AS COMPETITION GROWS among lifestyle and boutique hotels, property owners and managers are looking more to food and beverage to define a brand’s image and set it apart in the local marketplace.
Hospitality Ventures Management Group of Atlanta has created a department specifically to imagine new F&B concepts to give its owned and managed hotels a unique identity.
In 2017, HVMG opened three upscale lifestyle hotels in the U.S. with one-of-a-kind and custom-created F&B outlets – the Hotel Indigo Denver Downtown, the Hotel Indigo Atlanta Downtown and Plunge Beach Hotel in Lauderdale-by-the-Sea, Florida.
While Hotel Indigo, a lifestyle brand by InterContinental Hotels Group, is known for its individual designs that reflect a neighborhood’s history, culture and vibe, the brand leaves a lot of room for creativity, especially in F&B.
Independents, soft-branded or not, give hotel chefs the ultimate blank slate to build an identity through F&B for both guests and locals.
“Plunge Beach Hotel is an excellent property to showcase our skills in this arena,” said Robert Cole, HVMG president and CEO.
Plunge Beach Hotel lets guests experience the classic American beach town. The hotel features multiple F&B and retail offerings, all custom created by HVMG specifically for the hotel.
Backflip Beach Bar is a “toes-in-the-sand” beach bar. Adding to the options are the Octopus Lobby Gastropub and the Barnacle and Bean Coffee Shop, which serves locally roasted coffee, fresh sandwiches and gelato. The hotel’s food reflects its seaside surroundings. Items include fresh-off-the-boat seafood and food truck selections such as street tacos. It offers organic sweets, small plates and citrus-infused cocktails and small-batch beers.
Richard Jones, HVMG chief operating officer, said Garron Gore, is “the creative force behind all this.” Gore is HVMG’s director of food & beverage innovation.
“The message we are trying to convey is there are new paths in design and lifestyle space,” Jones said. “F&B is a huge part of it because it’s all about experience, design, concept and branding. F&B is a big differentiator for hotels and for us as a company.”
Once considered a loss leader for full-service hotels, Jones said the F&B trend began to turn around three to five years ago with the advent of soft brands and design-driven boutique hotels in urban markets. “It’s a bit of an evolution, and in these hotels restaurants and bars are becoming more prominent. They are becoming a profit center, driving a higher volume of business as they attract locals. They are more than an amenity for guests. People know about your hotel because of your restaurant.”
Gore agrees. “It’s an overall change in the approach to F&B. Because of top chefs, everybody is a foodie. Thirty to 40 years ago, when you went out to dinner, you dined in hotels. It’s starting to come back. Owners and managers are looking more holistically at the business and F&B.”
Gore credits Kimpton Hotels & Restaurants for redefining the F&B segment. IHG acquired Kimpton in 2014. Its restaurants are attached to its boutique hotels but are managed as a separate business, thereby attracting locals and guests from other hotels. “We want to imitate that concept,” Gore said. “When the stars align, you can create a significant restaurant.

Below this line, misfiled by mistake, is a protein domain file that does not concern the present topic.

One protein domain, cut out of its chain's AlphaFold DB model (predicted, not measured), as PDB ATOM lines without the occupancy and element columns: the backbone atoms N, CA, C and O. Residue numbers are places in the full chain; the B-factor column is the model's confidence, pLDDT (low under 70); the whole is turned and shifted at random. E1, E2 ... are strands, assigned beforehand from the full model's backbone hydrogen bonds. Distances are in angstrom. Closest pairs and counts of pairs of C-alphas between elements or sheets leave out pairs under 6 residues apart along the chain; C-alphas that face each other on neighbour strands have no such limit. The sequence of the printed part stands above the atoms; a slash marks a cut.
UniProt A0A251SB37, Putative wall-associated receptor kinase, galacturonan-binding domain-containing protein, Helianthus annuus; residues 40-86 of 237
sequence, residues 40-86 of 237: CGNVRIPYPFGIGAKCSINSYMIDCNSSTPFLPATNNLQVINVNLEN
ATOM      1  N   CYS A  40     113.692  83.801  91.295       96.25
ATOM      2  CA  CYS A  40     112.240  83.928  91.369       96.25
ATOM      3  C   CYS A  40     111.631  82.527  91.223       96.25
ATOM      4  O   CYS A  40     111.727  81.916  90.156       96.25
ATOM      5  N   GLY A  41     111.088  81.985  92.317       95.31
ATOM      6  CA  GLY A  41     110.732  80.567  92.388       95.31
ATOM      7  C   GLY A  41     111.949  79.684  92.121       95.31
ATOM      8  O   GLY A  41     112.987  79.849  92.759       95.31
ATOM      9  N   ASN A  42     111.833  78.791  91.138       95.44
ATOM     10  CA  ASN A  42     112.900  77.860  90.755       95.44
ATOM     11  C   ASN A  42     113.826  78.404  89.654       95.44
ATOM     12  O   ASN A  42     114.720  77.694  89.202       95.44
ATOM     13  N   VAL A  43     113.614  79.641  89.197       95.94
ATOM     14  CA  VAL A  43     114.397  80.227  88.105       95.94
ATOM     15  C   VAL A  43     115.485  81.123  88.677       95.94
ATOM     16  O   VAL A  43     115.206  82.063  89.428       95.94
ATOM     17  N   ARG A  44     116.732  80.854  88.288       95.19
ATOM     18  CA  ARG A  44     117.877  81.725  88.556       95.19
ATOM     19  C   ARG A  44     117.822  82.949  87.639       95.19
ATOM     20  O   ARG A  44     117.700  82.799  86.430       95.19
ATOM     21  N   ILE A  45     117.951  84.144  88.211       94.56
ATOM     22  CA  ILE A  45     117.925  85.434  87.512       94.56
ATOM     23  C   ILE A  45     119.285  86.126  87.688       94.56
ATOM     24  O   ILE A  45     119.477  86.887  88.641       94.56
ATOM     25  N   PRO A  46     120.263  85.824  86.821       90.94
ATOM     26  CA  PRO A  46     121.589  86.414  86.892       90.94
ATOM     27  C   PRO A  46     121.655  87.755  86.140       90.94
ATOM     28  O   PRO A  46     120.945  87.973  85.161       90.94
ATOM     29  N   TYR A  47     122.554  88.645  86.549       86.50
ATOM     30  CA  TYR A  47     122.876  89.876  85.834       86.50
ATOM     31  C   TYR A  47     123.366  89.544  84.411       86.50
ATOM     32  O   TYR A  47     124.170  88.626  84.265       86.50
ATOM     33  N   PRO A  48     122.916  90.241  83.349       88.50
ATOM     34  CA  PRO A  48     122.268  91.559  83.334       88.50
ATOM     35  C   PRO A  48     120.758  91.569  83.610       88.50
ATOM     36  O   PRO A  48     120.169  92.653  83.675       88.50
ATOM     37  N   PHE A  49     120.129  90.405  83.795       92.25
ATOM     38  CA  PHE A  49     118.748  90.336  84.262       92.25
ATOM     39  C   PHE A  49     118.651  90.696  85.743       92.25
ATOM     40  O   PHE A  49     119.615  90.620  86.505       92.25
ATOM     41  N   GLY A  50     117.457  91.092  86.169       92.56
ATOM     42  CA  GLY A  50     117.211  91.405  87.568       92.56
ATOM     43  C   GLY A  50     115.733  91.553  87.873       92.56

“When we look at properties and new builds, the first thing that comes out of our mouths is ‘How we can cater to locals and position the restaurants to do that?’”
At the Hotel Indigo in Denver, for example, the restaurant called the Hearth & Dram has an entrance separate from the hotel. “It creates a whole third-party element to the hotel,” Gore said. “When diners come into the restaurant, they point to the hotel’s front desk and ask, ‘What’s that?’
“If everything aligns, you can take care of your guests but also be there for the neighborhood. It lets locals be a part of the story and guests be a part of the neighborhood.
“It’s wonderful food and drink that people talk about, but we believe there is an opportunity to do so much more.”
To avoid a brand or identity crisis, Gore said the key is to operate in transparency. “Provide information to your guests about the F&B options in your hotel. It’s a courtesy and you can encourage them to visit the hotel’s restaurant at least once during their stay.”
Most guests don’t eat every meal at the hotel, which is why it’s important to market the restaurant and bar to locals. “When we opened the Plunge Hotel’s Octopus Gastropub, we invited the community as well as those in the hotel industry. It unites the neighborhood,” Gore said.
And don’t overlook the B in F&B. “Cocktails have evolved dramatically over the past five years as well,” Gore said. “At the Plunge we offer clean acidic cocktails. We introduced frozen cocktails – a standard cocktail in a different form, like a frozen Moscow mule.”
Hiring restaurant and hotel staff who know the local area is a smart move. “At the end of the day, we hire on personality,” said Jones. “We can teach you to make a cocktail but it’s the locals who can tell the neighborhood story. It creates that connectivity with our guests and encourages them to come back or to recommend.”